Calgary

Tamara Lovett searched for health information weeks before her son died, trial hears

The Calgary woman on trial for the death of her seven-year-old son told police it didn't occur to her to take him to a hospital until the day before he died, but a digital forensics expert testified Friday she had been searching online for related health information for weeks prior.

Calgary woman told police the day of her son's death she only recently realized the extent of his illness

Tamara Lovett is on trial for refusing to take her seven-year-old son, Ryan, to a doctor. He died in 2013. (Facebook/YouTube)

The Calgary woman on trial for the death of her seven-year-old son told police it didn't occur to her to take him to a hospital until the day before he died, but a digital forensics expert testified Friday she had been searching online for related health information for weeks prior.

The search terms included words like "children," "swollen groin," "seven-year-old," "pain," "jaundice," "darkened urine," "anemia," "loss of appetite," "kids sick" and "natural cures," Gary Lee Novokowsky testified at the trial of Tamara Lovett.

She is charged with criminal negligence causing death and failing to provide the necessaries of life to her son, Ryan Alexander Lovett.

Ryan was found dead on March 2, 2013 by paramedics who responded to the family's home after Lovett called 911 in a panic, saying her son was having convulsions.

Court heard the boy was covered in vomit and cold to the touch by the time paramedics and police arrived at the apartment building and found him lying in a hallway.

Ryan had been sick for weeks and his health had seriously deteriorated in the 10 days before his death, according to evidence presented at the trial.

Lovett tried to treat his illness with dandelion tea and oil of oregano, court heard, and he ultimately died of massive organ failure, suffering from meningitis, pneumonia and a strep infection at the time of his death.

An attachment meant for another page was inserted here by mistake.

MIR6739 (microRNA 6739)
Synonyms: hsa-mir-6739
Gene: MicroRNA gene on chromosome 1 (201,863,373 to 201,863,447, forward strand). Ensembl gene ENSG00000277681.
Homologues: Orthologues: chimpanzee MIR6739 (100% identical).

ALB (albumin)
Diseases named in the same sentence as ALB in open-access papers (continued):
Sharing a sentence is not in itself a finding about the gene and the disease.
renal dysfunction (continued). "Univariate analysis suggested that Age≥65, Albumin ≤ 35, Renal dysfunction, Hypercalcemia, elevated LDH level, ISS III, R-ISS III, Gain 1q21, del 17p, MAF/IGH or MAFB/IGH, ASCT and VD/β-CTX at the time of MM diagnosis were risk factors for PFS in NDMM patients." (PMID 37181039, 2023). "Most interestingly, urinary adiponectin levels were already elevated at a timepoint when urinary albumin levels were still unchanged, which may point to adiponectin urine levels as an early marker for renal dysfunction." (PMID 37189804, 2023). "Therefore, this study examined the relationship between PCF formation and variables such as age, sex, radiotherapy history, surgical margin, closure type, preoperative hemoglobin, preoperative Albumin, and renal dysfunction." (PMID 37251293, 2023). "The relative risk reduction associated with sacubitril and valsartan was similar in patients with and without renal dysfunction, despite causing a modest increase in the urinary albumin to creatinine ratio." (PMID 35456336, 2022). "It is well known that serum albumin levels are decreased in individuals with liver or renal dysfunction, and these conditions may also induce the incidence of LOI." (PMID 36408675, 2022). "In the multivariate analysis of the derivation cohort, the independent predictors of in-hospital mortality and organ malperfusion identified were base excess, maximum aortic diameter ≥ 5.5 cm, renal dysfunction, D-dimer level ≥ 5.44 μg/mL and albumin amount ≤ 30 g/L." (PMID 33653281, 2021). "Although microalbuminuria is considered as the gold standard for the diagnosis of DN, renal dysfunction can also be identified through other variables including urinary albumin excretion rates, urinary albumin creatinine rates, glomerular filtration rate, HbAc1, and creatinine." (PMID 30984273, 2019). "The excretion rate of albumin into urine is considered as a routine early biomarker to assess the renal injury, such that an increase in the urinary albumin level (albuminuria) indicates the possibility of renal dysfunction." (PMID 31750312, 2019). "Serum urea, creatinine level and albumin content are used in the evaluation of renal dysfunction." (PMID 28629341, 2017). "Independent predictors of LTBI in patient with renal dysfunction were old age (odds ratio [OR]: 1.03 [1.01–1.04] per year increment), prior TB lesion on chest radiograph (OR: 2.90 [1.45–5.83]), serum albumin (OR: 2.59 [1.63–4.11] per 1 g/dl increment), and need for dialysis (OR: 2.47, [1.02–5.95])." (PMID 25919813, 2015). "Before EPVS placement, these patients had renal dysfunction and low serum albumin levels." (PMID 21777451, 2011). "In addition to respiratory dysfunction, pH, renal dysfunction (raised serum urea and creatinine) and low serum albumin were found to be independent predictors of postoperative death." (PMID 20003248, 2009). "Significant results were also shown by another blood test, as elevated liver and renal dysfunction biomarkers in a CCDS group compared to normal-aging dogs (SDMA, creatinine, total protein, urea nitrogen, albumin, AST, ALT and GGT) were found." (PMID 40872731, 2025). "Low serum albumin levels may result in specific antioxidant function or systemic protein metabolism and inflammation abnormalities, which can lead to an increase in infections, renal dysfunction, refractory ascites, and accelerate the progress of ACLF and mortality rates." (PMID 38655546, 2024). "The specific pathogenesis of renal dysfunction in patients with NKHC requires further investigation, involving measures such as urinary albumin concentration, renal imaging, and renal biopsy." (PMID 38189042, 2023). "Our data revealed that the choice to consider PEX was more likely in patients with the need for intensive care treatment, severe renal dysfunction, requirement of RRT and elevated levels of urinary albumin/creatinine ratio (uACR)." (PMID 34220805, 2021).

Dr. Taj Jadavji testified that Ryan's death could have been prevented with "a very simple penicillin" early on to address the strep infection.

Interview with police

Lovett was taken into police custody and interviewed the day Ryan died.

In a video played in court Friday, she can be heard crying while alone in the interview room.

"Oh my God, Ryan! Ryan!" she says, amid sobs. "Oh, oh Ryan. Oh baby. Oh baby, baby, baby." 

Later in the video, she has calmed down and is being asked by a police officer about her son's illness and when she realized he was in need of medical attention.

"Earlier yesterday, when he presented with the yellow, the jaundiced eyes, that was like, 'OK, if this starts to escalate, you've got to think about taking him to the hospital,'" Lovett says in the video.

"That was the first time it entered into my mind in terms of having to do that, like you may just have to take him to the hospital and deal with this."

The forensic expert who analyzed Lovett's computer, however, said her online history included searches as early as Feb. 6 for "swollen," "groin lymph nodes" and "children."

Novokowsky testified that the searches persisted for weeks, right up until the day before Ryan died, when Lovett searched for things like "jaundice," "groin lymph pain children" and "dandelion jaundice alternative treatments."

The trial continues Monday, when Lovett, herself, may testify.

With files from Kate Adach

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